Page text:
Scalloway Castle

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Scalloway castle in August 2013

Scalloway Castle is a tower house in Scalloway, on the Mainland of Shetland, off the north coast of Scotland. The tower was built in 1600 by Patrick Stewart, 2nd Earl of Orkney, during his brief period as effective ruler of Shetland.

History[edit]

In 1564, Robert Stewart (1533–1593), illegitimate son of King James V, was granted lands in Orkney and Shetland and subsequently established himself as a powerful but unscrupulous figure in the islands.[1] Despite numerous complaints against him for seizing lands and misusing taxes, Stewart was later made Earl of Orkney and Lord of Shetland by King James VI. He remained unpopular with the local lairds, and they subsequently turned the king against Stewart, who died impoverished in 1593, having had his Earldom revoked in 1587.[1] Robert Stewart's son Patrick (c. 1566 – 6 February 1615), who had been on unfriendly terms with his father, remained in the king's favour and was himself created Lord of Shetland in 1590. He effectively succeeded as Earl of Orkney on his father's death, though this was not formalised until 1600. In Shetland he continued to appropriate lands and feuded with the lairds: Laurence Bruce of Cultmalindie, son of Robert Stewart's ally, became his chief opponent.[2]

Following his charter of the Earldom in 1600, Stewart began the construction of Scalloway Castle which was completed around 1607.[3] His main residence was the Earl's Palace, built by his father on Birsay, Orkney, while Scalloway was used by his representative in Shetland. The new castle also served as a meeting place for the thing (parliament) of Shetland during Earl Patrick's ascendancy. Construction of the castle was undertaken by unpaid workers, summoned by Patrick from the parishes of Shetland,[4] and was overseen by his master of works, Andrew Crawford.[2] Crawford was probably also responsible for Patrick's Earl's Palace in Kirkwall,[2] and Muness Castle on Unst, built for Bruce of Cultmalindie.[5]

In 1609 the Shetland lairds complained to the king of Earl Patrick's misrule of the islands. Patrick was subsequently imprisoned at Edinburgh Castle, and was executed in 1615 for encouraging his son Robert to retake his Orkney possessions.[2] Meanwhile, control of the islands was given over to James Law, Bishop of Orkney, who held his first court at Scalloway Castle in August 1612.[4] In 1653 troops were stationed in the castle, and by the early 18th century its condition was described as poor.[4] Some of the ornamental stonework was removed to be incorporated into the Haa of Sand, an 18th-century house to the north-west of Scalloway.[6] The ruins were placed into state care in 1908, and are now maintained by Historic Scotland. Excavations in 1979–1980 uncovered the remains of 17th-century outbuildings to the north of the tower.[7]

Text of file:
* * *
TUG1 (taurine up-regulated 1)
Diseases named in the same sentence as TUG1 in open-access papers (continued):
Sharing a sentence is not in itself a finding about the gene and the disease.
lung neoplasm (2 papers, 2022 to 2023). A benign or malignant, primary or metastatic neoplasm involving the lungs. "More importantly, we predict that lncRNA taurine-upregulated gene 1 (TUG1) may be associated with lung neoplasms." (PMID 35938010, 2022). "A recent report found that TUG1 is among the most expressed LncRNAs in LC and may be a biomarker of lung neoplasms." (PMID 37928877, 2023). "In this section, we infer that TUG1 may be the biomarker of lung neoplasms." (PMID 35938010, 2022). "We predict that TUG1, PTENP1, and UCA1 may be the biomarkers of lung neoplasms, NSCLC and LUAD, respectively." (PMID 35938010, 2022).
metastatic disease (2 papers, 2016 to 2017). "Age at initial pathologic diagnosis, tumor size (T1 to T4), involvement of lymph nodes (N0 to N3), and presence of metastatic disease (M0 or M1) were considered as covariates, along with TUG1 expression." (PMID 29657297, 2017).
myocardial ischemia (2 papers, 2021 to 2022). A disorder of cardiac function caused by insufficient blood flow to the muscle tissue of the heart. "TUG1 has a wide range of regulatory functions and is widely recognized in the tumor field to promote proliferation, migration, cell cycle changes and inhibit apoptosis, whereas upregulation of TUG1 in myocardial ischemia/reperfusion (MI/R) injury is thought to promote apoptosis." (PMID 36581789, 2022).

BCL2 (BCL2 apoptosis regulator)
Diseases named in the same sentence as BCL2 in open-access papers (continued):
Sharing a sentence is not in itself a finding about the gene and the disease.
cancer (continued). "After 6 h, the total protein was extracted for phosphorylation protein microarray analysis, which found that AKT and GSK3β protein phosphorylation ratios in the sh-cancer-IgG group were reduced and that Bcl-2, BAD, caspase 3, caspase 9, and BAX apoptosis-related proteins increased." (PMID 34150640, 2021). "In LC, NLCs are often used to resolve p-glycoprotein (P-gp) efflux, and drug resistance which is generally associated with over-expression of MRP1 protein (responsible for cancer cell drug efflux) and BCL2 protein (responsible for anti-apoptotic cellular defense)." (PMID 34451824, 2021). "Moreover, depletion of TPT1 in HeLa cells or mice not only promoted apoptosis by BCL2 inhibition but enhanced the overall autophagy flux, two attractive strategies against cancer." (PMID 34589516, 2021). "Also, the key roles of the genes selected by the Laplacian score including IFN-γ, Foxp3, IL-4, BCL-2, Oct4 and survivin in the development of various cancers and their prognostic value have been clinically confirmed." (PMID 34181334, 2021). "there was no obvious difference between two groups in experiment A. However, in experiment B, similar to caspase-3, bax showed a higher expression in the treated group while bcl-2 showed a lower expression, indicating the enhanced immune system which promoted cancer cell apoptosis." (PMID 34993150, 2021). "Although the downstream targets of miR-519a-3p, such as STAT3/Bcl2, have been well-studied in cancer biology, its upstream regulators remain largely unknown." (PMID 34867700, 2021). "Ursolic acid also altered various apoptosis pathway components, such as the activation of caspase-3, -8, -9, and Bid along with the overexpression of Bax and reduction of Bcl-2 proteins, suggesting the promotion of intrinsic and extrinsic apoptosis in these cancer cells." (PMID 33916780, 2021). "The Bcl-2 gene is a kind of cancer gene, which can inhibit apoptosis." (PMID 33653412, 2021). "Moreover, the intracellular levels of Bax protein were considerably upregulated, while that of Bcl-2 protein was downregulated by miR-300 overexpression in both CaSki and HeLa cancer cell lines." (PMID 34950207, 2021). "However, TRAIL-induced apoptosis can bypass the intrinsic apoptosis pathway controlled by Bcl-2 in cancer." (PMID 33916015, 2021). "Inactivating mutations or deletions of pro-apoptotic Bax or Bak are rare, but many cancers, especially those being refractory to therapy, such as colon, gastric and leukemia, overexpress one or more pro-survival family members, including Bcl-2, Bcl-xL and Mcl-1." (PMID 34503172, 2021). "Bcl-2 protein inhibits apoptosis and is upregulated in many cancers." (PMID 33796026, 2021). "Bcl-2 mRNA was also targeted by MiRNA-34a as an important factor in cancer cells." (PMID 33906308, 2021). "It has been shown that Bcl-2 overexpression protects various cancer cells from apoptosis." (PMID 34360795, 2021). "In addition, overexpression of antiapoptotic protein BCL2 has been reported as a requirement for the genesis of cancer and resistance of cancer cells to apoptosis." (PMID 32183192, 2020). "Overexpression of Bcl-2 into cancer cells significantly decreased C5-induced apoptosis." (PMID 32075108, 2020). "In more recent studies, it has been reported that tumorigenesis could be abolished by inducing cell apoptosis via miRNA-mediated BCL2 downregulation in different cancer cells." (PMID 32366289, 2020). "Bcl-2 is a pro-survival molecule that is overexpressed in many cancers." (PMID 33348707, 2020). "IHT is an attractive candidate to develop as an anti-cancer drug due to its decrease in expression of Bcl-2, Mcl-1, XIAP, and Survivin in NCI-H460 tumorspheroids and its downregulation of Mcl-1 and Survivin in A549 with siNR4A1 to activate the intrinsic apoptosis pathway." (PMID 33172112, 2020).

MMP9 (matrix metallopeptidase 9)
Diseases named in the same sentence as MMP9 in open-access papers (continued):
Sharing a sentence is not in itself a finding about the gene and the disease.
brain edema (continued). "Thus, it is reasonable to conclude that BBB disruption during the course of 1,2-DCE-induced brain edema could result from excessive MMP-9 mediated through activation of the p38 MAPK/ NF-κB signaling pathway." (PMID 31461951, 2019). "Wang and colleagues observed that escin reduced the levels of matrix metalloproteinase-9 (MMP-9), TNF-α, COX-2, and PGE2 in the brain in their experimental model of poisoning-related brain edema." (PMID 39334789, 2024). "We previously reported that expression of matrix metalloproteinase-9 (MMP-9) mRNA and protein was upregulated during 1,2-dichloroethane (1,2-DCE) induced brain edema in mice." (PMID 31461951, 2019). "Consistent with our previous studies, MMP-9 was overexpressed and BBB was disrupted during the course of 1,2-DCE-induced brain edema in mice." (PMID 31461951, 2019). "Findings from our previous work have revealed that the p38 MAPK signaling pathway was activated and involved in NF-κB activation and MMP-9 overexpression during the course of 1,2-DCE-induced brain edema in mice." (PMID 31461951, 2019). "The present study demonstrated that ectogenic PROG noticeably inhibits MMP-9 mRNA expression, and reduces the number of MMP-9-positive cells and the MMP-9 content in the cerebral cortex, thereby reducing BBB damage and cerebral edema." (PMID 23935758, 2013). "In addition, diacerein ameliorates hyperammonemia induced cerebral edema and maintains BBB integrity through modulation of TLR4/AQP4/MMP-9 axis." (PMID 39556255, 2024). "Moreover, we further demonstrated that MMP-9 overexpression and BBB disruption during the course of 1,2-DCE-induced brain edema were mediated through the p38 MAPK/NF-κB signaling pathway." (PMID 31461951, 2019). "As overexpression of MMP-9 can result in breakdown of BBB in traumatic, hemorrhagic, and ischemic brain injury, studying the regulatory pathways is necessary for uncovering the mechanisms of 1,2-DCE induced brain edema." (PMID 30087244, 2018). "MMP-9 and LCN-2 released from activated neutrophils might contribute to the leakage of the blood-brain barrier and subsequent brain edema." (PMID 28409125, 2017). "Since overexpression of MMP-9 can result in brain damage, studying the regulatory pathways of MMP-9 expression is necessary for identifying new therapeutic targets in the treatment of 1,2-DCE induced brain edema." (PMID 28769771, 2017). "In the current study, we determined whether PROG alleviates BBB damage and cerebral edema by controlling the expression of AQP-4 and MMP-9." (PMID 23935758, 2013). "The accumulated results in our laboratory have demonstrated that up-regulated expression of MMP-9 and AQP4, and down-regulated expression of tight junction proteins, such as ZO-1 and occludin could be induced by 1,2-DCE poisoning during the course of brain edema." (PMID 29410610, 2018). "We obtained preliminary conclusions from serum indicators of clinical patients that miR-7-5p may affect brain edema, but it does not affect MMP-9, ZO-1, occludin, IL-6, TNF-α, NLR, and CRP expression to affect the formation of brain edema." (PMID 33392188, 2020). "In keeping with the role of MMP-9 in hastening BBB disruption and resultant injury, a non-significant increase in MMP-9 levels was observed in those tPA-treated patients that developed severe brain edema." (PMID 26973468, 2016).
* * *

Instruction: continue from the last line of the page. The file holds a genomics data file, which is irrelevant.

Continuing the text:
Description[edit]

Detail of the corbelling on the castle

Scalloway Castle is built on an L-plan, with a main tower of 18 by 10 metres (59 by 33 ft), and a wing to the south-west of 8 metres (26 ft) square.[8] The roofless castle is of four storeys, with an additional garret over the main tower. The ground level is tunnel-vaulted, containing kitchens, stores and a well. A straight staircase leads up to the hall on the first floor, with spiral stairs leading to upper storeys. Around the third floor are bartizans (corner towers) projected on decorative corbelling.[9]

There is an inscription above the door, illegible today but recorded in the 18th century as "Patrick Stewart, Earl of Orkney and Shetland. James V King of Scots. That house whose foundation is on a rock shall stand but if on sand shall fall..."[9] The castle is a scheduled monument,[3] and a category A listed building.[9]

Notes[edit]

  1. ^ a b Anderson 2004a.
  2. ^ a b c d Anderson 2004b.
  3. ^ a b "Scalloway Castle, monument information". Historic Scotland. Retrieved 2 April 2014. 
  4. ^ a b c Hall & Lindsay 1983, p. 554.
  5. ^ "Muness Castle, listed building information". Historic Scotland. Retrieved 2 April 2014. 
  6. ^ "Haa of Sand, listed building information". Historic Scotland. Retrieved 2 April 2014. 
  7. ^ Hall & Lindsay 1983, p. 565.
  8. ^ "Scalloway Castle". Canmore. Royal Commission on the Ancient and Historical Monuments of Scotland. Retrieved 2 April 2014. 
  9. ^ a b c "Scalloway Castle, listed building information". Historic Scotland. Retrieved 2 April 2014. 

References[edit]

External links[edit]

Coordinates: 60°08′11″N 1°16′27″W / 60.13627°N 1.27429°W / 60.13627; -1.27429